“I find it difficult to position myself with either the left or the right,” wrote Ibenboim, who urged women to boycott Charedi parties in recent elections unless they included female candidates, one of several positions of hers  that have made her controversial within her own community. In keeping with Shaharit’s model, she wants to be a leader among Charedis who’s willing to listen to others outside her group:

“Collective criticism and slaughtering sacred cows are a well-known part of general Israeli society, and this type of criticism is missing in Haredi society,” Ibenboim wrote in an email. “On the other hand, self-criticism and work on one’s personal qualities are granted a place of honor in Haredi society, but are almost entirely absent from Western society.”

Magally, a Shaharit fellow, formerly editor-in-chief of Al-Ittihad, an Arabic-language daily printed in Israel, and a current editor at the Eretz Acheret magazine, also teaches at Birzeit University in the West Bank. He works in Saharia, Shaharit’s Arab project, and said he would like the Joint List “to include more Jewish political forces” while maintaining its current strength in the Knesset — with 13 members, it’s the third-largest party, behind Likud and Zionist Union.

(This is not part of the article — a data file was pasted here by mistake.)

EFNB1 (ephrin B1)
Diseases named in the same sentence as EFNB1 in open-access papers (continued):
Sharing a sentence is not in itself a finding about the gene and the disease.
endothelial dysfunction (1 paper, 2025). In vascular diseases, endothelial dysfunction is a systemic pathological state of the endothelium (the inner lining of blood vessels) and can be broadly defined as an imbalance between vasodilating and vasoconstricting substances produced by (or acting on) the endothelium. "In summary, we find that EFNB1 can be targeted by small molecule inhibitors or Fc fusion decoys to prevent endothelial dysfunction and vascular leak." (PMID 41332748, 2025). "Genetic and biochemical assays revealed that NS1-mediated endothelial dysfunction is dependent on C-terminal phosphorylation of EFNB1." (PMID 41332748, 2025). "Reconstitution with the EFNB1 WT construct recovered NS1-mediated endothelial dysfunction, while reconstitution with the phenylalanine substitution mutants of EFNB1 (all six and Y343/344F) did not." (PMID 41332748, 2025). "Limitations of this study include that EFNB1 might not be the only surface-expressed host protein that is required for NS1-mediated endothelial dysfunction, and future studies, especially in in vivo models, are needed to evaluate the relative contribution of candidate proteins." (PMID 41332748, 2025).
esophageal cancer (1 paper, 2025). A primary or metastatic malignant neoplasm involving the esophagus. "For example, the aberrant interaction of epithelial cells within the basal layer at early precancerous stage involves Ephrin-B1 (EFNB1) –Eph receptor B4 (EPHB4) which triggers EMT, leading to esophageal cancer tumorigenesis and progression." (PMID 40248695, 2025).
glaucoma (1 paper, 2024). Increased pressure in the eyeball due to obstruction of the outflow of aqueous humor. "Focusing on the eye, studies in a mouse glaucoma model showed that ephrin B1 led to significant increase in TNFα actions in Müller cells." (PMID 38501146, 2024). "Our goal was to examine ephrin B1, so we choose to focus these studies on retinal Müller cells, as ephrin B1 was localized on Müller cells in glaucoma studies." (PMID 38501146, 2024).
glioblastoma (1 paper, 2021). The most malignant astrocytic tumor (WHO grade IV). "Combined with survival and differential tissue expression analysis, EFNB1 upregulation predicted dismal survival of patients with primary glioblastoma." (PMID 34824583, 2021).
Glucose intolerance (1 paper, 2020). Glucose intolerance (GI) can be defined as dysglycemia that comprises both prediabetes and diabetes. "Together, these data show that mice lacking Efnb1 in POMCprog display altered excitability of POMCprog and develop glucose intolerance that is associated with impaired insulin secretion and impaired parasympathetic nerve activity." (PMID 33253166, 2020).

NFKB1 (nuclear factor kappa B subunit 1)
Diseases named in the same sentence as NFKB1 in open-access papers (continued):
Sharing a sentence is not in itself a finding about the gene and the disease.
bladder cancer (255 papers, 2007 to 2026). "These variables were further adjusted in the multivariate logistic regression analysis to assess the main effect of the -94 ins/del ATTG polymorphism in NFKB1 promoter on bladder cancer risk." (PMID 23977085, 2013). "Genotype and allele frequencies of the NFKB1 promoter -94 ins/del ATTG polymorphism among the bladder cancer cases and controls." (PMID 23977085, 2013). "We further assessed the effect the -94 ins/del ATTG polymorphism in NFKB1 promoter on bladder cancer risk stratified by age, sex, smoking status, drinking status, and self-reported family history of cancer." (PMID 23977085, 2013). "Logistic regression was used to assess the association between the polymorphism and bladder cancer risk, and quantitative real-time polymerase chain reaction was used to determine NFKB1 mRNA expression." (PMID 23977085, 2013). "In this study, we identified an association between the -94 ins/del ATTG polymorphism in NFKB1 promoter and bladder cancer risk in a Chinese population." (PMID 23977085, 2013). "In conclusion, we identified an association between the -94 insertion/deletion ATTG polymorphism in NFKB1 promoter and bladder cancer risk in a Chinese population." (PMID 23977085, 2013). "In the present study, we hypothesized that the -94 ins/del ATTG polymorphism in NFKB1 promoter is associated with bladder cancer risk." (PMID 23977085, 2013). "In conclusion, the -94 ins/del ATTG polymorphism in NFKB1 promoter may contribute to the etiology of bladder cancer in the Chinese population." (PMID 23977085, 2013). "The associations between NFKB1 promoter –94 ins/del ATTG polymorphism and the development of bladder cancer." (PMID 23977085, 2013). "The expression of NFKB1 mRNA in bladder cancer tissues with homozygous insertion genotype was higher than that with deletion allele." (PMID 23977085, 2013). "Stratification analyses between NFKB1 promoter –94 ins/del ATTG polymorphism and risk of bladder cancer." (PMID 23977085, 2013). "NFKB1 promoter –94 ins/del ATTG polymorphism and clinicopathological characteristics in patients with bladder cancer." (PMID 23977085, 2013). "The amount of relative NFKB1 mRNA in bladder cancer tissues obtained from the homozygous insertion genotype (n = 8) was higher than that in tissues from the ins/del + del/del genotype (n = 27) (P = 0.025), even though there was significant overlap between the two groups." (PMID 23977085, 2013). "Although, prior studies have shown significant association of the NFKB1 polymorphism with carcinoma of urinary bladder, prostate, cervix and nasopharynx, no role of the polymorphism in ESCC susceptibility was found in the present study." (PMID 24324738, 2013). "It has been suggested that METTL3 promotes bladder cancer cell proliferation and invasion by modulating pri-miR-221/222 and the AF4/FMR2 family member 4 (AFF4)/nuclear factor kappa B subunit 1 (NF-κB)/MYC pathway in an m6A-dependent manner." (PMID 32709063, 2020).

“We got lucky, and the person selected to head the list is an Arab political leader with a Shaharit background,” Magally wrote to Odeh. “There is no other group in Israeli society that is trying to find the common ground between all these groups.”

“I, too, have no political home,” wrote Pinchasi, who grew up in the national religious movement but who, like Ibenboim, is now more moderate. A resident of Efrat, a major Jewish settlement just south of Jerusalem, Pinchasi believes Israel’s major West Bank settlement blocs, like Efrat, should remain part of Israel in any potential peace deal with the Palestinians, but that isolated Jewish settlements that are more culturally and ideologically disconnected from Israel proper should be on the table for evacuation in any major deal.

“I moved towards the center, but I have never felt comfortable in the Israeli left,” Pinchasi wrote, describing some of the political factors that have helped lay the groundwork for a group like Shaharit. “Over the years, everything has gotten more complicated.” n